They grind, beat, and bake the manna. Their desire for agency and freedom creates a flurry of activity in the form of processing a non-processed food. The desire for meat is a desire for active participation without the responsibility allied to such a lifestyle. Like many in today’s postmodern world, they want rights without responsibility, freedom without loyalty, self-expression without concern for community. The people are not yet ripe for full independence, even though they think they are. Like a child who tries to run before s/he can walk or a teenager who wants to live life as a continual party, the people of Israel believe they are ready to exit the cradle of Moshe and God’s nursing arms, yet they are neither cognitively, spiritually, or physiologically developed enough to do so.  God needs to disillusion (wean) the people, but it must be done gradually over time.  Because of their obvious infantile outlook, this crisis reaps no long-term growth or pedagogical worth. It is the start of a series of events that eventually leads to the final decree preventing this generation to enter the land. When we lack the fortitude to transform crisis into opportunity for growth, we remain in exile both from ourselves and any future possiblities.

In a parallel narrative that is inextricably interweaved with the existing narrative of the people, we see an exact opposite outcome. Moshe’s response matches that of the people in the visceral despair and despondence it evinces. He even employs the same imagery - that of a nursing father:

”Was it I who conceived all this people? Was it I who gave birth to them all, that You should say to me ‘Carry them in your bosom, as a nursemaid carries a baby,’ to the land that You swore to their fathers?” (Numbers 11:12)

As a leader of his people, he understands the dichotomous nature of their complaints. He sees their desire to be independent and their inability to live up to the demands of what that independence entails.  His despair stems from his position as the nursing father who understands his people better than they understand themselves. Moshe’s feeling of failure lead to a general disillusionment both with his worth as a leader and his belief in the people. God remedies this by bringing him seventy elders on whom Moshe’s spirit will rest. Moshe will get to see the impact his spirit can have on others and he will use this episode of crisis as a pivot towards a renewed and transitioned model of leadership. The gap between the ideal and the real will be appropriated towards navigating a new path of guidance and management. Moshe reframes the reality and returns to the people invigorated and ready to face new challenges.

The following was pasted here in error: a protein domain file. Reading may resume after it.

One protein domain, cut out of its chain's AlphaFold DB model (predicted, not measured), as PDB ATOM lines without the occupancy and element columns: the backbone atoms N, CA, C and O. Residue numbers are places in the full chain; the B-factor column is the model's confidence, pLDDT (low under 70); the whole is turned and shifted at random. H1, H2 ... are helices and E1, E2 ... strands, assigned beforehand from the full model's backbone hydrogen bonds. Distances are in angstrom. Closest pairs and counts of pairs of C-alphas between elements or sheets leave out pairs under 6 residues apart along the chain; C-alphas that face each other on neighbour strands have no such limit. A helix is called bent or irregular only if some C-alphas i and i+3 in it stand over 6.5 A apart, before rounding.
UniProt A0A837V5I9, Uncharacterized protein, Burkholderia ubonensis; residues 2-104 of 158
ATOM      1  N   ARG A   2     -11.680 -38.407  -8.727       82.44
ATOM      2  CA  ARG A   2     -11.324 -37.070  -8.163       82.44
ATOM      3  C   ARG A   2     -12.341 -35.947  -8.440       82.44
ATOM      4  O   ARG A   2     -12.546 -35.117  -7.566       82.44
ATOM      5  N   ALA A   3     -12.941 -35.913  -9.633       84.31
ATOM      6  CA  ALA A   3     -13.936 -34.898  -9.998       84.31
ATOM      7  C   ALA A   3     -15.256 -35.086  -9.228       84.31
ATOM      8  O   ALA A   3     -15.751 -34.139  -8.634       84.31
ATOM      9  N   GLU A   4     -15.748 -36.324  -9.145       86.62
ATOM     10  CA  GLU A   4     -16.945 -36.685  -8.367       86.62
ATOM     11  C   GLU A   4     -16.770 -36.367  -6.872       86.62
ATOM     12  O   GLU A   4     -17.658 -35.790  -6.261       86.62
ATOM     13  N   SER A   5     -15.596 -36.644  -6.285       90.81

In the end the people never enter the land in the way originally planned in the ויהי בנסוע   version. Rather than a miraculous victory, the second generation must battle on the ground. The ideal version has been lost, and in its stead comes a new and perhaps more ‘real’ version where we are active partners in creating a functioning state and society. Working with God rather than God working for us, demands a certain maturity and agency. It demands we grow up and make difficult choices but ultimately the rewards of freedom and covenantal living are all the richer.

One crisis, two similar responses, two divergent outcomes. Every crisis we face in our lives is allied to a certain disillusionment. Winnicott describes the origins of this disillusionment in his theory of the infant and the breast. But throughout our lives, there are always moments of inverted n ü ns , there is always the watershed verse, the reality that ‘could have been.’ And in every situation, we have a choice. Do we choose the ‘meat’ or the ‘spirit’? Do we rally to return to a distorted and idealised version of our past that has been lost, or do we look to the future and choose to journey to the ‘promised land,’ even with the fears, responsibilities and burden that it entails, even if it is not the version we envisioned? Do we choose despair or hope? Can we strive for the ideal whilst living in the real?  Can we be free and responsible?  These are the questions that sit at the heart of the book of Bamidbar and nowhere more than as we have seen in this week’s Parsha and they are questions that are of urgency today as the answers will determine the kind of world we live in tomorrow.

Shabbat Shalom